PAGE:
Passive resistance

You know in the end all this, including the whole PWYW thing, is nothing but Ghandi’s Satyagraha. Holding on to truth, not to force. So I’ll leave you with that song Susan and I wrote together a few months ago for our project RUNtoSEED, performed live at La Monnaie/De Munt (Belgium’s National Opera House), and called “Satyagraha”. With the whole personal power talk I could have as well picked my song “You’re in Charge” but I’ll let you discover that one on your own on our site.

We’ll talk about PWYW and all that again very soon : we’re busy setting up a Patreon account for RUNtoSEED.

Antoine Guenet

PS : Just to show that we have more individual power than we tend to think : here’s a PETA report showing that each vegan individually saves the lives of in average 185 (most of them mistreated) animals per year.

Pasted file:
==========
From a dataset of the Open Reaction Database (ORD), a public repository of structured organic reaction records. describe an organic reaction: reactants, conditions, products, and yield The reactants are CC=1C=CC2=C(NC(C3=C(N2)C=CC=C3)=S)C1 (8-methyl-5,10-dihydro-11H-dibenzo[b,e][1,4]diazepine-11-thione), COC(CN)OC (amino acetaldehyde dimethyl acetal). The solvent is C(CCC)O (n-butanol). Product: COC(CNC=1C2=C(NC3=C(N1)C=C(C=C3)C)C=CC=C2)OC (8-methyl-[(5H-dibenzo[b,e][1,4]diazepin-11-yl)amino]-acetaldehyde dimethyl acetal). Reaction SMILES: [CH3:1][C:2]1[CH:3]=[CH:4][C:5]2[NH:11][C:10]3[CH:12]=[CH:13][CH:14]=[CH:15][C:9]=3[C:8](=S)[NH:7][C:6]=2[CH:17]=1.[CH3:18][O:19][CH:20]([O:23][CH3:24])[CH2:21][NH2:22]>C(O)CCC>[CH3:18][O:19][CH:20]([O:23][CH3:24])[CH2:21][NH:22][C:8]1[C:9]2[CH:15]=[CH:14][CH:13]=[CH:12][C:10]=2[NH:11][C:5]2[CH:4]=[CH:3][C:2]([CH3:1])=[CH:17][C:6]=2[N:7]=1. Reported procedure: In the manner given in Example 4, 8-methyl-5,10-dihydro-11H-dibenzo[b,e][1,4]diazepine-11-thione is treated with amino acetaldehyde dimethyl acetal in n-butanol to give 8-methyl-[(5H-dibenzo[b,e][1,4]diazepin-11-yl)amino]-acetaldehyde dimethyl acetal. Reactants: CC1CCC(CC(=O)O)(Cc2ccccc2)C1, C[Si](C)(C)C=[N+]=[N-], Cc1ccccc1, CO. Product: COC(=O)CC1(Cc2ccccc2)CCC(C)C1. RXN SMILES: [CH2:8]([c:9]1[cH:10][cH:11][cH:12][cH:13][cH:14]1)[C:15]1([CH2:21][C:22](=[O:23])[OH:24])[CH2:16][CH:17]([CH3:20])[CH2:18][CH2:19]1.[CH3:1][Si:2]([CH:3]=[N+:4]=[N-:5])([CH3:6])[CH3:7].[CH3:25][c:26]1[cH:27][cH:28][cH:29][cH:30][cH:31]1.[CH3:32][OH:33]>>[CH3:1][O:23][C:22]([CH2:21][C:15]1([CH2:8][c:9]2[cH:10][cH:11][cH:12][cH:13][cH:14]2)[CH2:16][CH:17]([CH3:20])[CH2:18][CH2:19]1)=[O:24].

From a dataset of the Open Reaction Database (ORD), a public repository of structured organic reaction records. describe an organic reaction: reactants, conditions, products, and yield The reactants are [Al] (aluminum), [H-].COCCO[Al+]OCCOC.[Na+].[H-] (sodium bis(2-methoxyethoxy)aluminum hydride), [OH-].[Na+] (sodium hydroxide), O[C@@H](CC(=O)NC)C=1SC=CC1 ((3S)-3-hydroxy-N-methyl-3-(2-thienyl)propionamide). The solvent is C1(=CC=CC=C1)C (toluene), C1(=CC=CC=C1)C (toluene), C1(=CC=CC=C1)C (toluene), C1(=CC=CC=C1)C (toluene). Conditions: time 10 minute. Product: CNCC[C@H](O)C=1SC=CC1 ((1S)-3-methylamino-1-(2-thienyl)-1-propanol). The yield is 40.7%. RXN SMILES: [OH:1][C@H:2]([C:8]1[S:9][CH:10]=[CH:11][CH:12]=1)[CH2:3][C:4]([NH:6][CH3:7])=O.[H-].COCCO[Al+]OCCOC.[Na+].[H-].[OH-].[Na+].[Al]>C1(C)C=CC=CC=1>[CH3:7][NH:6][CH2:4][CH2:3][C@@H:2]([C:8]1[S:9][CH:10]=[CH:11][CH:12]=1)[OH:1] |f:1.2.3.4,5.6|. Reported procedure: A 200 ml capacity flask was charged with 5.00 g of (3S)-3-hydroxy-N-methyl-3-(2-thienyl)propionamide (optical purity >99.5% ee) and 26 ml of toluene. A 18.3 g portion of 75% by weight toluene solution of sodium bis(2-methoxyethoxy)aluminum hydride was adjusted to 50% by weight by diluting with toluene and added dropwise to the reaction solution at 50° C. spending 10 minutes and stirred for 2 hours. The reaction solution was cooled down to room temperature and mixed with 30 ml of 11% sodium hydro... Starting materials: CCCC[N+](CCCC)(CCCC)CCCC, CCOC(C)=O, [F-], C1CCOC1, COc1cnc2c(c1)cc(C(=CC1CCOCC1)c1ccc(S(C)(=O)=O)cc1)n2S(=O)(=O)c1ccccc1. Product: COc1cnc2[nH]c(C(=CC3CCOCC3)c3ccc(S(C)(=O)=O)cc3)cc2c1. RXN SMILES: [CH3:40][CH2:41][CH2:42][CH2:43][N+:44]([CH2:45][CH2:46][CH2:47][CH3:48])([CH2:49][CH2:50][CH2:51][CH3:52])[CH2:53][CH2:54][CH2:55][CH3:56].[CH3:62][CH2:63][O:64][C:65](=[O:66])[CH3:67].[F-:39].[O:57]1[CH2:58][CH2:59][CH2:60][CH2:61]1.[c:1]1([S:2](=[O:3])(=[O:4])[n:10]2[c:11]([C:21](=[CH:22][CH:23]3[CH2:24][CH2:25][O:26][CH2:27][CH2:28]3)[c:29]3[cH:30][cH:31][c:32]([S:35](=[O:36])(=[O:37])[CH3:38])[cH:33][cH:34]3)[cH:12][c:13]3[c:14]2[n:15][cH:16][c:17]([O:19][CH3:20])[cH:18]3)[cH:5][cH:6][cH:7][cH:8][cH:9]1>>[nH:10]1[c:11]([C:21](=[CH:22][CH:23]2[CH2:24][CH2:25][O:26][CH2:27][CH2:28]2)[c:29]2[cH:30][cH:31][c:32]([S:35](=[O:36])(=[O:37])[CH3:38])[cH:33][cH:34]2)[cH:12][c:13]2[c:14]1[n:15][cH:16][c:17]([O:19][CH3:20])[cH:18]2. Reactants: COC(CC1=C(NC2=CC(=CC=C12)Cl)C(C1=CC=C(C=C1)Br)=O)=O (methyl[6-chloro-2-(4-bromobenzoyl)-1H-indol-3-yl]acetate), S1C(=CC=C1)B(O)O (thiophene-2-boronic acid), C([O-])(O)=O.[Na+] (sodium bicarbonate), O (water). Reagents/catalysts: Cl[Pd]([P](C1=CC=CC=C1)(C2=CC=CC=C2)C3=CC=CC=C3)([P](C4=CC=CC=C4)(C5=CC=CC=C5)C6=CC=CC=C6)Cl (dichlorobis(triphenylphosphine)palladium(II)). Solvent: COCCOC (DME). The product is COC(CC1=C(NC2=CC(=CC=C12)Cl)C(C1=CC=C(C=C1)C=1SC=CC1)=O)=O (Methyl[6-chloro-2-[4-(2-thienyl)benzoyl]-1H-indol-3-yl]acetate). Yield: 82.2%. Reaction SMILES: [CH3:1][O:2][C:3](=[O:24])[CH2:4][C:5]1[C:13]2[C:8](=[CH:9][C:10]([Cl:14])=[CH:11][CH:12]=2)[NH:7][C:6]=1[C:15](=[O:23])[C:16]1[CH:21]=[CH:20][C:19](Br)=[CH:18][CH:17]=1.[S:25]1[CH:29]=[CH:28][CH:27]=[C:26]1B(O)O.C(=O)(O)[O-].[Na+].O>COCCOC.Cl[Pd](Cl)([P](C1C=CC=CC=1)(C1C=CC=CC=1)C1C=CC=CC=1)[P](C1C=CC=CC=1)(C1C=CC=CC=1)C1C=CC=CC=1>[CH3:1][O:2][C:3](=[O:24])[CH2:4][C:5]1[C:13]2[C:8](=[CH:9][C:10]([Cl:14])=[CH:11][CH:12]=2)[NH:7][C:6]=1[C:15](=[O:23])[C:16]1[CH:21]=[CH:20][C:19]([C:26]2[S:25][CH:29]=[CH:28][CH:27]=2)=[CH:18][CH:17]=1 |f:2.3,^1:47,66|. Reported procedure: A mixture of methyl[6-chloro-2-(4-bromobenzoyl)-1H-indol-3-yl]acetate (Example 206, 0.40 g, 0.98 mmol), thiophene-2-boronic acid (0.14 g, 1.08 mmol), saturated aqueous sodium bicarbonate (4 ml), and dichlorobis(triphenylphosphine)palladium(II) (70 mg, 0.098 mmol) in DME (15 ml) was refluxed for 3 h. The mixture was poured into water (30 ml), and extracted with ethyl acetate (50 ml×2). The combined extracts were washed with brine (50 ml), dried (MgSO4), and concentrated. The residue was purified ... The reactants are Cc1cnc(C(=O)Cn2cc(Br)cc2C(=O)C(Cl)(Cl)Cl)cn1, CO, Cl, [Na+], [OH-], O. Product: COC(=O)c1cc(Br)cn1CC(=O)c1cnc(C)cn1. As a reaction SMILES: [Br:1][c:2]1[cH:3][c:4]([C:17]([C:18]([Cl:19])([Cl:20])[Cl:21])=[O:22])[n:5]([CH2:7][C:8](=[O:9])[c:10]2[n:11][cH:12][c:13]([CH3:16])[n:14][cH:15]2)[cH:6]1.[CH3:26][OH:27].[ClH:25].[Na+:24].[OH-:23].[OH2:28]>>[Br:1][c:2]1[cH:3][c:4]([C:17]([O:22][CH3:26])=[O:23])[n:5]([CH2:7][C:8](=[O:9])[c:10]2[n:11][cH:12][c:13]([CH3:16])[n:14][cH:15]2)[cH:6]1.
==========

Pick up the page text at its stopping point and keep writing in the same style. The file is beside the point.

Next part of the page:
What organic food won’t do for you

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Picture from http://taracreel.com/10-superfoods-children/

So we’ve been eating exclusively organic food at home for a couple of months now and while we can’t deny it tastes a zillion times better and we definitely feel a difference in our way of consuming and our energy, it did however not meet all of our expectations. So here’s a few things organic food won’t do for you :

  • Organic food won’t clean up your house
  • Organic food won’t tie your shoelaces
  • No matter how nicely you ask, organic food won’t massage you (although sometimes a little from the inside)